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Pet Bucket Blog

Can Dogs Really Recognize Us?

 by jaime on 30 Jul 2014 |
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Every dog owner knows what it is like to return home to a pup that has been awaiting their arrival after a long day at work. The moment that door flings open, your best friend is sitting there with an anxious look on its face. Their tail might be wagging 100 MPH, the ears pinned back, and its front paws barely able to stay on the floor as it braces to jump up and give you a warm welcome.

During this reunion with your pup, is it simply excited to see another person in its environment, or is this reaction uniquely for you as the owner because the dog recognizes your face?

It begs the question: can a dog actually recognize human faces?

A study conducted four years ago, and published in the journal Animal Behavior, found that dogs do have the capacity to recognize the face of their human owners in person. In the study, a dog was placed in a sterile room with no distractions or toys to excite the animal. The experiment began with the dog's owner and another individual entering the room, crisscrossing their paths several times in front of the dog, and then exiting the room through two separate doors.

The scientists following the dog's head and eye movement found that most of the dogs participating in the study fixed their gaze on the movement of their owners. When the owner and the other individual had departed, the dogs were then allowed free movement in the room. Again, the vast majority of dogs would move toward the door their owner had exited through, sitting in front of (or near) it waiting for their owner to return.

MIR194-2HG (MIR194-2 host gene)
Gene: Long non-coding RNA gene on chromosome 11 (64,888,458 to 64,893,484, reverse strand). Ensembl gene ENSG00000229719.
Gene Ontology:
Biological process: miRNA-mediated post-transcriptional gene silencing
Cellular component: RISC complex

In order to establish the importance of facial recognition, the scientists had the owner and another individual repeat their movements through the room wearing a bag over their heads to disguise their faces. During this phase, the dogs involved in the experiment paid less attention to their owners. The eye and head movement of most dogs was random and, in many cases, the dogs spent equal time watching the movements of both individuals.

The only question that remained regarding dogs and facial recognition was whether or not they could recognize their owners' faces when they did not see them in person. Could a dog recognize a simple image of its owner's face? A new study from December 2013 suggests that dogs can indeed recognize their owner's face in an image alone.

The new eye-movement study was conducted at the University of Helsinki in Finland. The study tracked the eye movements of thirty one participant dogs. The animals were shown images of human faces, as well as the faces of other dogs, on the screen in front of them. The scientists leading the experiment found that dogs would fix their gaze on the face of their owners for longer periods of time compared to the faces of strangers.

Another not so shocking finding from the study revealed that dogs fixed their gaze for the longest period of time on the face of other dogs. The thirty one participants all gazed at images of other dogs, from the same house or unknown dogs, for longer periods of time than their human owners' faces. Then again, any dog owner knows how fixated their dog becomes when another dog has the nerve to waltz through the yard, so this fact shouldn't come as a surprise.


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